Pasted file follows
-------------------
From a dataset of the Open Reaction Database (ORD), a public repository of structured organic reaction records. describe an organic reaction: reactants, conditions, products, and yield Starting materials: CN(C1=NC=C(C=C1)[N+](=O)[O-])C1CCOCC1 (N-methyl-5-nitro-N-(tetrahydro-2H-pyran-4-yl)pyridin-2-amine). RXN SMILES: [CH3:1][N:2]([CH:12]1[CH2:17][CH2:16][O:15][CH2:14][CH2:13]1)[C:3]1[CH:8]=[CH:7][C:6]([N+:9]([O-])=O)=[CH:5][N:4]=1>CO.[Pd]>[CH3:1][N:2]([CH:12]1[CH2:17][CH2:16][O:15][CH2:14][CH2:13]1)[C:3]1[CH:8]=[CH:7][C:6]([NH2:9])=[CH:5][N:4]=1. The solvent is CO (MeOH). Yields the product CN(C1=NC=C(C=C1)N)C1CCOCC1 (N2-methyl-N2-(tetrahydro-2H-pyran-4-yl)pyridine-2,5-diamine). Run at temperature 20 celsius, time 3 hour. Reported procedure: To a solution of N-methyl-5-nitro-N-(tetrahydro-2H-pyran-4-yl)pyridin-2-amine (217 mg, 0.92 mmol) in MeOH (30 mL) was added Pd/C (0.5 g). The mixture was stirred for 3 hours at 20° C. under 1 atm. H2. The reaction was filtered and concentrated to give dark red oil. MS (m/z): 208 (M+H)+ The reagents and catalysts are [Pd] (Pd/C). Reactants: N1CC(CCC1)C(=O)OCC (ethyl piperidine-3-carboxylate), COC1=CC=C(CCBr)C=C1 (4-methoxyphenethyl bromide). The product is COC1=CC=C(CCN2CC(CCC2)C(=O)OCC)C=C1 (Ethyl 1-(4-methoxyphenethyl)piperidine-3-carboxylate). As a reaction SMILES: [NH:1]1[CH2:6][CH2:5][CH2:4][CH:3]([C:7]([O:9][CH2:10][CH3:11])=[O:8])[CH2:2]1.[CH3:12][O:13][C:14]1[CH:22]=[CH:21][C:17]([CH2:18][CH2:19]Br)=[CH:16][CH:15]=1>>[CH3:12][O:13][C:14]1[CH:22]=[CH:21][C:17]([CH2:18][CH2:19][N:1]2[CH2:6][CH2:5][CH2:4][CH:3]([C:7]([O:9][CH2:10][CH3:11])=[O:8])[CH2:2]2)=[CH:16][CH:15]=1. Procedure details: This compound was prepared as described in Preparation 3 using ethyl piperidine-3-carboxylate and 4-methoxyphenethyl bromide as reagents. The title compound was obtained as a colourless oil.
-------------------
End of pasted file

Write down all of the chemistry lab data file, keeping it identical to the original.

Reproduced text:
From a dataset of the Open Reaction Database (ORD), a public repository of structured organic reaction records. describe an organic reaction: reactants, conditions, products, and yield Starting materials: CN(C1=NC=C(C=C1)[N+](=O)[O-])C1CCOCC1 (N-methyl-5-nitro-N-(tetrahydro-2H-pyran-4-yl)pyridin-2-amine). RXN SMILES: [CH3:1][N:2]([CH:12]1[CH2:17][CH2:16][O:15][CH2:14][CH2:13]1)[C:3]1[CH:8]=[CH:7][C:6]([N+:9]([O-])=O)=[CH:5][N:4]=1>CO.[Pd]>[CH3:1][N:2]([CH:12]1[CH2:17][CH2:16][O:15][CH2:14][CH2:13]1)[C:3]1[CH:8]=[CH:7][C:6]([NH2:9])=[CH:5][N:4]=1. The solvent is CO (MeOH). Yields the product CN(C1=NC=C(C=C1)N)C1CCOCC1 (N2-methyl-N2-(tetrahydro-2H-pyran-4-yl)pyridine-2,5-diamine). Run at temperature 20 celsius, time 3 hour. Reported procedure: To a solution of N-methyl-5-nitro-N-(tetrahydro-2H-pyran-4-yl)pyridin-2-amine (217 mg, 0.92 mmol) in MeOH (30 mL) was added Pd/C (0.5 g). The mixture was stirred for 3 hours at 20° C. under 1 atm. H2. The reaction was filtered and concentrated to give dark red oil. MS (m/z): 208 (M+H)+ The reagents and catalysts are [Pd] (Pd/C). Reactants: N1CC(CCC1)C(=O)OCC (ethyl piperidine-3-carboxylate), COC1=CC=C(CCBr)C=C1 (4-methoxyphenethyl bromide). The product is COC1=CC=C(CCN2CC(CCC2)C(=O)OCC)C=C1 (Ethyl 1-(4-methoxyphenethyl)piperidine-3-carboxylate). As a reaction SMILES: [NH:1]1[CH2:6][CH2:5][CH2:4][CH:3]([C:7]([O:9][CH2:10][CH3:11])=[O:8])[CH2:2]1.[CH3:12][O:13][C:14]1[CH:22]=[CH:21][C:17]([CH2:18][CH2:19]Br)=[CH:16][CH:15]=1>>[CH3:12][O:13][C:14]1[CH:22]=[CH:21][C:17]([CH2:18][CH2:19][N:1]2[CH2:6][CH2:5][CH2:4][CH:3]([C:7]([O:9][CH2:10][CH3:11])=[O:8])[CH2:2]2)=[CH:16][CH:15]=1. Procedure details: This compound was prepared as described in Preparation 3 using ethyl piperidine-3-carboxylate and 4-methoxyphenethyl bromide as reagents. The title compound was obtained as a colourless oil.